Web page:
Sr. Ann Ida Gannon, former professor, president of Mundelein College and namesake of Loyola’s Gannon Center for Women and Leadership, passed away June 3 at the age of 103.
Mundelein College was a Catholic, liberal arts college for women, which opened in 1930 on what is now Loyola’s Lake Shore Campus. It was incorporated into Loyola in 1991.
The Gannon Center was founded in 1997 as the legacy of Mundelein College and Sr. Ann Ida’s tenure as president. It serves to support and promote female academia within the university.
Those who knew Sr. Ann Ida, a member of the Sisters of Charity of the Blessed Virgin Mary (BVM) for 85 years, describe her as a devoted sister, innovative educator and persistent leader.
Before her 18-year tenure as president of Mundelein College, Sr. Ann Ida watched Mundelein grow from a unique perspective.
A Rogers Park native, Sr. Ann Ida was born near Mundelein’s future home. She grew up attending Catholic school in the area, during which she and her school band played at Mundelein College’s opening ceremony in 1930, according to Sr. Jean Dolores-Schmidt, Loyola’s BVM Resident Chaplain and a longtime friend of Sr. Ann Ida.
While Sr. Ann Ida moved on to enter the BVM and begin her career in teaching, she soon returned to Mundelein as a philosophy professor and became president in 1957.
In a short 2014 biography, Sister Ann Ida is described as an astute and forward-thinking president. The book, written by Robert Aguirre and edited by Janet Sisler, emphasizes how Sr. Ann Ida challenged the sisters and students at Mundelein to achieve a standard unprecedented for women during that time.
“She was a great leader, she was a feminist in the true sense of the word, not fighting to get what she wanted, but trying to get people to rationalize what she was trying to do for the betterment of women,” Sr. Jean said.
Sr. Jean joined Sr. Ann Ida at Mundelein College in 1961, though they originally met in 1940 while attending DePaul University.
“I knew her for a number of years, we were very good friends, she was very good to me, we worked hard together at Mundelein,” Sr. Jean said.
Sr. Jean remembers their time together at Mundelein as productive. She said Sr. Ann Ida almost always had projects going on as president and made sure to include the other BVM sisters.
“I always loved to help her because she was so organized that her projects would take about half the time you thought it would take,” Sr. Jean said.
Even with the ongoing projects, Sr. Ann Ida made sure there was also time for fun.
According to Sr. Jean, it wasn’t uncommon to find the BVM sisters having a Sunday night barbecue outside on the eighth floor of the Mundelein building.
“We always had fun when we did that, all of the sisters together,” Sr. Jean said.
Sr. Ann Ida’s presidency was colored with the ongoing social changes of United States in the 60s and 70s.
One such moment came on Nov. 22, 1963 when former President John F. Kennedy was shot and killed in Austin.
According to Sr. Jean, the dean of the college had to call students down to the auditorium for the announcement because Sr. Ann Ida was in Washington D.C. for a meeting.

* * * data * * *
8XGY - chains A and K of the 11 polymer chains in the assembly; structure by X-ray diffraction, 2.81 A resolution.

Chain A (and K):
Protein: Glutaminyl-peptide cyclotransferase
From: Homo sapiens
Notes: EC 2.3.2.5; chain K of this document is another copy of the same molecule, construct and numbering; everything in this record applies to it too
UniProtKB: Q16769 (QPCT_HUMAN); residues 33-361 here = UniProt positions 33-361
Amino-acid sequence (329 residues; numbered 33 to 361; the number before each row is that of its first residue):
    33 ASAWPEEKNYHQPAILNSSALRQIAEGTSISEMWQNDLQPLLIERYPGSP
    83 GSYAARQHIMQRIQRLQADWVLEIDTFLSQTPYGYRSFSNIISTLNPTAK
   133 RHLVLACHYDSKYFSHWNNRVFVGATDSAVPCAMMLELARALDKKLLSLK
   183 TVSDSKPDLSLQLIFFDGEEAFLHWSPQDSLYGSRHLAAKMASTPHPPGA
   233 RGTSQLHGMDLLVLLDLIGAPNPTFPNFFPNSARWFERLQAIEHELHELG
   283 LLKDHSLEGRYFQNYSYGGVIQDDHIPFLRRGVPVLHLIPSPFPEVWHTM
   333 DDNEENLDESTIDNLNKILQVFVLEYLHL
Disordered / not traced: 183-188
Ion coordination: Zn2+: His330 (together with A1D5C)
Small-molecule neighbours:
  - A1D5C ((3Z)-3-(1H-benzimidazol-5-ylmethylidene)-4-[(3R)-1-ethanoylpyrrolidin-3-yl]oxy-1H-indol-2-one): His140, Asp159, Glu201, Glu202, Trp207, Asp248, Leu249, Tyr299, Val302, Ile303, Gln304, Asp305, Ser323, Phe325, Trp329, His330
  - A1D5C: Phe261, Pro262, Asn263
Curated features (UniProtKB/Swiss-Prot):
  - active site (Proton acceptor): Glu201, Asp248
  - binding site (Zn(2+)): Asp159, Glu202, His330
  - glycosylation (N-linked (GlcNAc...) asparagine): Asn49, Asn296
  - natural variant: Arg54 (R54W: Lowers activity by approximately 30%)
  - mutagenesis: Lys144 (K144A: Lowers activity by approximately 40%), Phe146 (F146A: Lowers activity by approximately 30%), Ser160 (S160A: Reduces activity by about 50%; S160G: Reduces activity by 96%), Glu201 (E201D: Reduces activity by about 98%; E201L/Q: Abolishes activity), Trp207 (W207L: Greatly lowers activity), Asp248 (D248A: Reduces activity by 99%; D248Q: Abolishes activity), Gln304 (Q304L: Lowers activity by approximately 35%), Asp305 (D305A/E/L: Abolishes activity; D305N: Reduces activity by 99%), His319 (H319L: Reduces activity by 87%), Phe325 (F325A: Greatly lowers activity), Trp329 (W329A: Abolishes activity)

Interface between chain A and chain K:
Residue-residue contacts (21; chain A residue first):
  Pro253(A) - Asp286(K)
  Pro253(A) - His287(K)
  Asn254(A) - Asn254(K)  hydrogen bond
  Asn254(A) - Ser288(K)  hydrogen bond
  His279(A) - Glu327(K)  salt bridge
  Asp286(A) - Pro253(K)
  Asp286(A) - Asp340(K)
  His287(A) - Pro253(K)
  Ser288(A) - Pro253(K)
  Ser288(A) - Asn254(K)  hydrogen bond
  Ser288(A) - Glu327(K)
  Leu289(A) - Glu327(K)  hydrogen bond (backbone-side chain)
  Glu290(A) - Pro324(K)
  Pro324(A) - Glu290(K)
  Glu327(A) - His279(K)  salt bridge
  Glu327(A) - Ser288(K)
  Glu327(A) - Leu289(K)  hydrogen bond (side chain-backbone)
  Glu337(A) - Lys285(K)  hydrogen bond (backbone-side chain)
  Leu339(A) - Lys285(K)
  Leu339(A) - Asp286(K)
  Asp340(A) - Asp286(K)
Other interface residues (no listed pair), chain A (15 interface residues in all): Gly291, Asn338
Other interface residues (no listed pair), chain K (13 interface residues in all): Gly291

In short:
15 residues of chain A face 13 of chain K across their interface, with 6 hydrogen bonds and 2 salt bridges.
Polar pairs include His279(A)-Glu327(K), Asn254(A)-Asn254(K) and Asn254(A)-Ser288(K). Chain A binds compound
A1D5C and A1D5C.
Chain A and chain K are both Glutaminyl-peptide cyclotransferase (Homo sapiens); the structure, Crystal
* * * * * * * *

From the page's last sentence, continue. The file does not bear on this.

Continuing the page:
“The dean made the announcement that the president has been shot and we all thought it was Sister Ann Ida [who died] because she was away … girls started to cry,” Sr. Jean said.
While the dean quickly clarified the President of the United States had been killed, not the President of Mundelein College, the moment was a testament to Sr. Ann Ida’s impact on the Mundelein community.
In 1970, four students at Kent State University were shot and killed, and nine more were injured, for protesting the Vietnam War. Students around the country led strikes at their universities, and the students at Mundelein College were equally eager to express their dissent.
Sr. Ann Ida addressed the situation with such ease Fr. Baumhart, then executive vice president at Loyola, requested her assistance with his university according to Sr. Jean.
“… she handled that situation so well with the students and the faculty. Whatever she did, she did very calmly,” Sr. Jean said.
Sr. Ann Ida extended the same social awareness and activism shown in her presidency beyond her work at Mundelein College.
After stepping down as president, Sr. Ann Ida served on boards throughout the nation including with the The Newberry Library, The Chicago Police Board and St. Louis University, according to the biography. She was the first female or religious person on more than one occasion.
“Sister Ann Ida was the quintessential host,” the BVM said in an obituary on their website. “Other-centered and gracious, she greeted friend and stranger alike with warmth and encouraging words. On first meeting her, one would never guess she had a lifetime of ‘firsts’.”
Notably, Sr. Ann Ida was appointed as a member of the Presidential Task Force on Women’s Rights and Responsibilities by President Nixon.
She also was co-chair of ERA Illinois, according to the biography, where she advocated for the passage of the Equal Rights Amendment. However, the ERA was never ratified in Illinois during her time on the board.
“That was one thing she regretted all her life, that she didn’t get [the Equal Rights Amendment] passed,” Sr. Jean said.
On May 30, almost two weeks before her passing, Illinois finally passed the ERA
Janet Sisler, former director of Loyola’s Gannon Center for Women and Leadership, paid tribute to Sister Ann Ida in a bereavement notice sent to the university community June 5.
Sisler spoke of her appreciation for the opportunity to work with Sister Ann Ida as director of the Gannon Center.
“I learned much from her, and at each encounter I came away with a deeper appreciation for her sheer genius and immense love,” Sisler said.
A memorial was held June 8 at Mt. Carmel in Dubuque, Iowa. The BVM provided a livestream of the wake and funeral service to accommodate those who weren’t able to attend the ceremony.